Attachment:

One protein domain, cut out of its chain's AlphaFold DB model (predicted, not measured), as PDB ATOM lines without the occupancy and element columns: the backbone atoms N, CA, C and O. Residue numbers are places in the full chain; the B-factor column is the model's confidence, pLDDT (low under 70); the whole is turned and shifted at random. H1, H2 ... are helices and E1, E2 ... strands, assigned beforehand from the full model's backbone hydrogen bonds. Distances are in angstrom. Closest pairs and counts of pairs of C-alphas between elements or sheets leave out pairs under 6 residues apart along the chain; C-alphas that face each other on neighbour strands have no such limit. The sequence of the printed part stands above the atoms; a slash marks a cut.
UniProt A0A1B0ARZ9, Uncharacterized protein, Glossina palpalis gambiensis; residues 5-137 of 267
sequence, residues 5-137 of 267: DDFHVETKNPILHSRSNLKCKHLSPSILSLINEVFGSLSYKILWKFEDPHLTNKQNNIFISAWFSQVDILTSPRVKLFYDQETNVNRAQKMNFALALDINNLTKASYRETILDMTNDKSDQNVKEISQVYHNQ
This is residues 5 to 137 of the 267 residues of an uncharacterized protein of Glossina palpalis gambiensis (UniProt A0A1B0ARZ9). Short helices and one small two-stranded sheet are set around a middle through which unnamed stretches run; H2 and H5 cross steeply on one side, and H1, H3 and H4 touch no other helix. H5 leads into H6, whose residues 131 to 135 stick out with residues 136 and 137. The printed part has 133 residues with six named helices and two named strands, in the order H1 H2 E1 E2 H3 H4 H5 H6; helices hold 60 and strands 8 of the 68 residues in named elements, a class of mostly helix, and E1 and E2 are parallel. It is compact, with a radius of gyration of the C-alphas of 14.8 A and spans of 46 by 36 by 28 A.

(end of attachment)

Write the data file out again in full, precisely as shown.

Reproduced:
One protein domain, cut out of its chain's AlphaFold DB model (predicted, not measured), as PDB ATOM lines without the occupancy and element columns: the backbone atoms N, CA, C and O. Residue numbers are places in the full chain; the B-factor column is the model's confidence, pLDDT (low under 70); the whole is turned and shifted at random. H1, H2 ... are helices and E1, E2 ... strands, assigned beforehand from the full model's backbone hydrogen bonds. Distances are in angstrom. Closest pairs and counts of pairs of C-alphas between elements or sheets leave out pairs under 6 residues apart along the chain; C-alphas that face each other on neighbour strands have no such limit. The sequence of the printed part stands above the atoms; a slash marks a cut.
UniProt A0A1B0ARZ9, Uncharacterized protein, Glossina palpalis gambiensis; residues 5-137 of 267
sequence, residues 5-137 of 267: DDFHVETKNPILHSRSNLKCKHLSPSILSLINEVFGSLSYKILWKFEDPHLTNKQNNIFISAWFSQVDILTSPRVKLFYDQETNVNRAQKMNFALALDINNLTKASYRETILDMTNDKSDQNVKEISQVYHNQ
This is residues 5 to 137 of the 267 residues of an uncharacterized protein of Glossina palpalis gambiensis (UniProt A0A1B0ARZ9). Short helices and one small two-stranded sheet are set around a middle through which unnamed stretches run; H2 and H5 cross steeply on one side, and H1, H3 and H4 touch no other helix. H5 leads into H6, whose residues 131 to 135 stick out with residues 136 and 137. The printed part has 133 residues with six named helices and two named strands, in the order H1 H2 E1 E2 H3 H4 H5 H6; helices hold 60 and strands 8 of the 68 residues in named elements, a class of mostly helix, and E1 and E2 are parallel. It is compact, with a radius of gyration of the C-alphas of 14.8 A and spans of 46 by 36 by 28 A.